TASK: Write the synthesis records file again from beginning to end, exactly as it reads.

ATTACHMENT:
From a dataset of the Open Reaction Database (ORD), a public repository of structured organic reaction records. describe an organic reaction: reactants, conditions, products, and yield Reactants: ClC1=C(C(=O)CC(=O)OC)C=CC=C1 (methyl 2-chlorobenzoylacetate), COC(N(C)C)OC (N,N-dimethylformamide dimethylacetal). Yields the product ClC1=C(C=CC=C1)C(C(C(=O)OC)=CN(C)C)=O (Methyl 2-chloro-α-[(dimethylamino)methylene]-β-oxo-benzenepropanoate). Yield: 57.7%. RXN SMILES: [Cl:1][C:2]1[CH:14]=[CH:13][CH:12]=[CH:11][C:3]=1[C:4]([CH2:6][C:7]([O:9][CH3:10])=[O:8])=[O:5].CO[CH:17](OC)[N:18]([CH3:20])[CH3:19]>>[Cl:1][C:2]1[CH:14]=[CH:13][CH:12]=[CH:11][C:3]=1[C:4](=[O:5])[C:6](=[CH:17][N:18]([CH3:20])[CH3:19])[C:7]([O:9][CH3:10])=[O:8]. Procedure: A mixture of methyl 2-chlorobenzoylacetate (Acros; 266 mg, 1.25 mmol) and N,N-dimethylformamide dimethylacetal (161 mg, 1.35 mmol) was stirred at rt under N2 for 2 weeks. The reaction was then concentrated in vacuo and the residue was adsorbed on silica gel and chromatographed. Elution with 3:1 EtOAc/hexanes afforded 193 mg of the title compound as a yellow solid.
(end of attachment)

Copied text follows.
From a dataset of the Open Reaction Database (ORD), a public repository of structured organic reaction records. describe an organic reaction: reactants, conditions, products, and yield Reactants: ClC1=C(C(=O)CC(=O)OC)C=CC=C1 (methyl 2-chlorobenzoylacetate), COC(N(C)C)OC (N,N-dimethylformamide dimethylacetal). Yields the product ClC1=C(C=CC=C1)C(C(C(=O)OC)=CN(C)C)=O (Methyl 2-chloro-α-[(dimethylamino)methylene]-β-oxo-benzenepropanoate). Yield: 57.7%. RXN SMILES: [Cl:1][C:2]1[CH:14]=[CH:13][CH:12]=[CH:11][C:3]=1[C:4]([CH2:6][C:7]([O:9][CH3:10])=[O:8])=[O:5].CO[CH:17](OC)[N:18]([CH3:20])[CH3:19]>>[Cl:1][C:2]1[CH:14]=[CH:13][CH:12]=[CH:11][C:3]=1[C:4](=[O:5])[C:6](=[CH:17][N:18]([CH3:20])[CH3:19])[C:7]([O:9][CH3:10])=[O:8]. Procedure: A mixture of methyl 2-chlorobenzoylacetate (Acros; 266 mg, 1.25 mmol) and N,N-dimethylformamide dimethylacetal (161 mg, 1.35 mmol) was stirred at rt under N2 for 2 weeks. The reaction was then concentrated in vacuo and the residue was adsorbed on silica gel and chromatographed. Elution with 3:1 EtOAc/hexanes afforded 193 mg of the title compound as a yellow solid.